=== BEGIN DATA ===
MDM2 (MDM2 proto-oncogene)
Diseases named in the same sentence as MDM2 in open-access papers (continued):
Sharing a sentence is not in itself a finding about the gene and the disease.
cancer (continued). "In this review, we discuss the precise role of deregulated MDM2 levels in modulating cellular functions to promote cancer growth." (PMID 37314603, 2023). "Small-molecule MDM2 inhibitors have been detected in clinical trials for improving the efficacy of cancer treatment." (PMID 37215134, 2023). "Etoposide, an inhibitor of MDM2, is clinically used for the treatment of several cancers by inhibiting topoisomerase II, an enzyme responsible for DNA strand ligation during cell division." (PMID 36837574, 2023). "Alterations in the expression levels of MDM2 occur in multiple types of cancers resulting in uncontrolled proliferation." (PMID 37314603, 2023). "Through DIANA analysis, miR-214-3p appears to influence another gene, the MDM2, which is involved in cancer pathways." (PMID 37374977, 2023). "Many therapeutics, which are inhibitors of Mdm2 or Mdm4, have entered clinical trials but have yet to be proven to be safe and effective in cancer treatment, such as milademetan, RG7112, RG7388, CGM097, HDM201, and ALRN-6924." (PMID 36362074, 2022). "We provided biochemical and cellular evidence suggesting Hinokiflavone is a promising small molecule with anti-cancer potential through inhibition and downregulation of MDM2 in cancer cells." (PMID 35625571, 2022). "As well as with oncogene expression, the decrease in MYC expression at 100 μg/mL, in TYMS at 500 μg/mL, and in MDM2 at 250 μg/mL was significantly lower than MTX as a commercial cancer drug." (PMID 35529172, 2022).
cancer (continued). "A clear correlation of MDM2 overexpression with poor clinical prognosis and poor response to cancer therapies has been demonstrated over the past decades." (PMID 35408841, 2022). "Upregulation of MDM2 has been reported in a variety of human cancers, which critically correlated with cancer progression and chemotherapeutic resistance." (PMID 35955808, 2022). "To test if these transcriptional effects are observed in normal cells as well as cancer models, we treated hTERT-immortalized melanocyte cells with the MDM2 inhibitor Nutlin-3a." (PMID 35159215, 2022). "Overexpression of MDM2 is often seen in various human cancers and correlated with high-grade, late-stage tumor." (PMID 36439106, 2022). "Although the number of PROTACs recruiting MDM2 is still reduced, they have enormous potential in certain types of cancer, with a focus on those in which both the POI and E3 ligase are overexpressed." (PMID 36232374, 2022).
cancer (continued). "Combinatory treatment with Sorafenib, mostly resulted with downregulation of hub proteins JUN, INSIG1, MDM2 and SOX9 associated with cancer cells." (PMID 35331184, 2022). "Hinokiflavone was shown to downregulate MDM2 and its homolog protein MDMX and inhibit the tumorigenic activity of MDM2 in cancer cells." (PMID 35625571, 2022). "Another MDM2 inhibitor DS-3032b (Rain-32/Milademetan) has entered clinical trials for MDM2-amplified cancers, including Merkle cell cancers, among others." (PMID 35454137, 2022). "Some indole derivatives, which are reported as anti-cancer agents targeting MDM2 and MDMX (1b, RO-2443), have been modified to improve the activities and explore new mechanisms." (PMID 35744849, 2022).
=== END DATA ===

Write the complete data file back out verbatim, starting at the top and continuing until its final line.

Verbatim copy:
MDM2 (MDM2 proto-oncogene)
Diseases named in the same sentence as MDM2 in open-access papers (continued):
Sharing a sentence is not in itself a finding about the gene and the disease.
cancer (continued). "In this review, we discuss the precise role of deregulated MDM2 levels in modulating cellular functions to promote cancer growth." (PMID 37314603, 2023). "Small-molecule MDM2 inhibitors have been detected in clinical trials for improving the efficacy of cancer treatment." (PMID 37215134, 2023). "Etoposide, an inhibitor of MDM2, is clinically used for the treatment of several cancers by inhibiting topoisomerase II, an enzyme responsible for DNA strand ligation during cell division." (PMID 36837574, 2023). "Alterations in the expression levels of MDM2 occur in multiple types of cancers resulting in uncontrolled proliferation." (PMID 37314603, 2023). "Through DIANA analysis, miR-214-3p appears to influence another gene, the MDM2, which is involved in cancer pathways." (PMID 37374977, 2023). "Many therapeutics, which are inhibitors of Mdm2 or Mdm4, have entered clinical trials but have yet to be proven to be safe and effective in cancer treatment, such as milademetan, RG7112, RG7388, CGM097, HDM201, and ALRN-6924." (PMID 36362074, 2022). "We provided biochemical and cellular evidence suggesting Hinokiflavone is a promising small molecule with anti-cancer potential through inhibition and downregulation of MDM2 in cancer cells." (PMID 35625571, 2022). "As well as with oncogene expression, the decrease in MYC expression at 100 μg/mL, in TYMS at 500 μg/mL, and in MDM2 at 250 μg/mL was significantly lower than MTX as a commercial cancer drug." (PMID 35529172, 2022).
cancer (continued). "A clear correlation of MDM2 overexpression with poor clinical prognosis and poor response to cancer therapies has been demonstrated over the past decades." (PMID 35408841, 2022). "Upregulation of MDM2 has been reported in a variety of human cancers, which critically correlated with cancer progression and chemotherapeutic resistance." (PMID 35955808, 2022). "To test if these transcriptional effects are observed in normal cells as well as cancer models, we treated hTERT-immortalized melanocyte cells with the MDM2 inhibitor Nutlin-3a." (PMID 35159215, 2022). "Overexpression of MDM2 is often seen in various human cancers and correlated with high-grade, late-stage tumor." (PMID 36439106, 2022). "Although the number of PROTACs recruiting MDM2 is still reduced, they have enormous potential in certain types of cancer, with a focus on those in which both the POI and E3 ligase are overexpressed." (PMID 36232374, 2022).
cancer (continued). "Combinatory treatment with Sorafenib, mostly resulted with downregulation of hub proteins JUN, INSIG1, MDM2 and SOX9 associated with cancer cells." (PMID 35331184, 2022). "Hinokiflavone was shown to downregulate MDM2 and its homolog protein MDMX and inhibit the tumorigenic activity of MDM2 in cancer cells." (PMID 35625571, 2022). "Another MDM2 inhibitor DS-3032b (Rain-32/Milademetan) has entered clinical trials for MDM2-amplified cancers, including Merkle cell cancers, among others." (PMID 35454137, 2022). "Some indole derivatives, which are reported as anti-cancer agents targeting MDM2 and MDMX (1b, RO-2443), have been modified to improve the activities and explore new mechanisms." (PMID 35744849, 2022).